Catching up with John Malecki, Pittsburgh’s quintessential builder
John Malecki is a dying breed. Technically, he’s a millennial. But this sage 20-something is more likely to be found sporting a sander than he is an iPhone.
The Green Tree, Pa. resident is Pittsburgh’s most popular woodworker, perhaps best known as “the builder.” From the basement of his Homestead studio, he churns out “industrial reclaimed” furniture — tables, shelves, sliding doors, benches — as well as more commercial pieces, like custom signs and wall murals.
For this craftsman, handwork has always felt natural. “I grew up in the suburbs here, where every person in Pittsburgh works construction or does something with their hands,” he says. “My dad and grandfather were always construction workers, so I grew up around home renovation and DIY stuff. I was handy, because we would use tools. I always liked being hands-on.”
Malecki soon realized that his born dexterity expanded well beyond operating a circular saw. A football player since age 11, the offensive guard went on to play for the University of Pittsburgh, and later, for five professional teams — including the Pittsburgh Steelers. “I grew up in Murrysville [Pa.], went to Pitt, and was a Steeler. So, every yinzer kid’s dream,” he adds with a laugh.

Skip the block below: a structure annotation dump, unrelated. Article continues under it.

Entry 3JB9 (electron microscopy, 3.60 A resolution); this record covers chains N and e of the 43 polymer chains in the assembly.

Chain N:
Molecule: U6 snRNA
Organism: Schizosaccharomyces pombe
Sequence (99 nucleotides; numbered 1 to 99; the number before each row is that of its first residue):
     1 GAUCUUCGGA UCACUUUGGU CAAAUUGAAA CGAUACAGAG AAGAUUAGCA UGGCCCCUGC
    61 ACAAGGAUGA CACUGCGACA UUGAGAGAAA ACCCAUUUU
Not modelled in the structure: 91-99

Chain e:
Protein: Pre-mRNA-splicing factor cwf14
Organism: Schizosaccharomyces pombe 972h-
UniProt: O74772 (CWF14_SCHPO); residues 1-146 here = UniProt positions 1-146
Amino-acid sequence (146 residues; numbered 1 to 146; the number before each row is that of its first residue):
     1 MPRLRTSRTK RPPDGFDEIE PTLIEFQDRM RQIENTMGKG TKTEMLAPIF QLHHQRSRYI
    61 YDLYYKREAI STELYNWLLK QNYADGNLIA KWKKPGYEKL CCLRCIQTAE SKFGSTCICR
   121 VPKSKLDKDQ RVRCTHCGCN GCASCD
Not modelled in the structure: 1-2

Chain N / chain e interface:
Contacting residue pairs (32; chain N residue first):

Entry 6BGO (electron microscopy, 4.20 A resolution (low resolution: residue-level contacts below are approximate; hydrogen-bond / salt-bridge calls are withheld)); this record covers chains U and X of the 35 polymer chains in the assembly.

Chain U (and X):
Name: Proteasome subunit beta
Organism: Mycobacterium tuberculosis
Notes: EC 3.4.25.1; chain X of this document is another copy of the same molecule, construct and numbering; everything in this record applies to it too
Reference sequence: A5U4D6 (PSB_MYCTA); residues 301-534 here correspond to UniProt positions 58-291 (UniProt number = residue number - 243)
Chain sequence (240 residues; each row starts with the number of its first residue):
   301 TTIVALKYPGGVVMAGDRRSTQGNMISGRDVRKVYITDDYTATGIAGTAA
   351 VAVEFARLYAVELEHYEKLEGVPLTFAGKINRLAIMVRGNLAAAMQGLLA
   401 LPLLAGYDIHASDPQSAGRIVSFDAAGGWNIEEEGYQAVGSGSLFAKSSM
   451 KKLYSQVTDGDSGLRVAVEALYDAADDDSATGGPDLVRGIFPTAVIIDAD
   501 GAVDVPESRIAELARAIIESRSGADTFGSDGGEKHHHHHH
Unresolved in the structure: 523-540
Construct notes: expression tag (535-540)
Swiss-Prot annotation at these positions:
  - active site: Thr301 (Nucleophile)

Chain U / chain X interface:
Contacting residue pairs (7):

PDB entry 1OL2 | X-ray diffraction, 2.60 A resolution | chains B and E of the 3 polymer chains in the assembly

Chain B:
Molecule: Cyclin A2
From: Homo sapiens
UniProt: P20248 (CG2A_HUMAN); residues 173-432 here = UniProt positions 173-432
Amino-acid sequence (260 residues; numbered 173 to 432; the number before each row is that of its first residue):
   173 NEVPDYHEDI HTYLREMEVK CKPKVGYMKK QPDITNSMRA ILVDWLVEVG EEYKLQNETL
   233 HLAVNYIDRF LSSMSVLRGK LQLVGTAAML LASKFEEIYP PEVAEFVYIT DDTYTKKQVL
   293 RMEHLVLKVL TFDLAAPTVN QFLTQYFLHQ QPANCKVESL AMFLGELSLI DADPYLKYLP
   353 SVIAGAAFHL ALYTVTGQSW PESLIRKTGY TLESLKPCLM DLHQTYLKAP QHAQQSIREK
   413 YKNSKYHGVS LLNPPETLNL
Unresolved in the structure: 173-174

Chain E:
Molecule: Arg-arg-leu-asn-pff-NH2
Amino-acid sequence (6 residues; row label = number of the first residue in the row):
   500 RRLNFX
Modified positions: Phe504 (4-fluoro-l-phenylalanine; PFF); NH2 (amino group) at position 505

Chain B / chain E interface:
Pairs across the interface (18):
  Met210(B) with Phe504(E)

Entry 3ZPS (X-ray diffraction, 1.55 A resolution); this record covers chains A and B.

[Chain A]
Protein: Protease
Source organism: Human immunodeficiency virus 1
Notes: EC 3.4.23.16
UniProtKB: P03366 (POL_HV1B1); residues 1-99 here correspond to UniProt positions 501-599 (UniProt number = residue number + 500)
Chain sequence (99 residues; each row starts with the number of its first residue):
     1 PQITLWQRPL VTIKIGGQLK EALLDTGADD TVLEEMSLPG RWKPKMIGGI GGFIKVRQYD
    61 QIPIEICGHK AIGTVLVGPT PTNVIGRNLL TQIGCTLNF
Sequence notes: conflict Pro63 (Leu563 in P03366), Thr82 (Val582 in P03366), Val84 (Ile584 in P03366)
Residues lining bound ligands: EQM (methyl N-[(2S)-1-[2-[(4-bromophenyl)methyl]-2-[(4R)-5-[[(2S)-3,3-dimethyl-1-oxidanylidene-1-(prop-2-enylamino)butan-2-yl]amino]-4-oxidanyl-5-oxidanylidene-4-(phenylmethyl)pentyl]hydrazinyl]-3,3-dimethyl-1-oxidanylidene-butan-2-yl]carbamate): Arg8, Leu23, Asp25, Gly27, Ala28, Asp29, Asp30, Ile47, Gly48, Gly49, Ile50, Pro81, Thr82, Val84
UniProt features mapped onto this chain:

The athlete saw the end of his NFL career as an opportunity to return to his roots. He started to build — and never stopped. He launched a mobile shop, and worked out of a garage for 18 months before settling down in his current space on Cherry Street. “This was an easy transition for me,” he says, “because it came out of necessity.”
What strikes me as interesting is that Malecki’s entire workspace seems to function only out of necessity. It’s not glamorous, or tidy, or all that bright. But it doesn’t need to be. This guy’s in it for the craft.
“This room’s chaos, but it’s a process,” he admits. “I usually just have shit everywhere, and sawhorses and stuff.” He leads me around his wooden haven, where every seemingly misplaced piece of lumber has a methodical home. I jot down his blueprints as quickly as he recites them: “I build over here … and then I do more of my finishing in this room … and that’s storage … and obviously more wood back here. Just trying to make the most of the space.”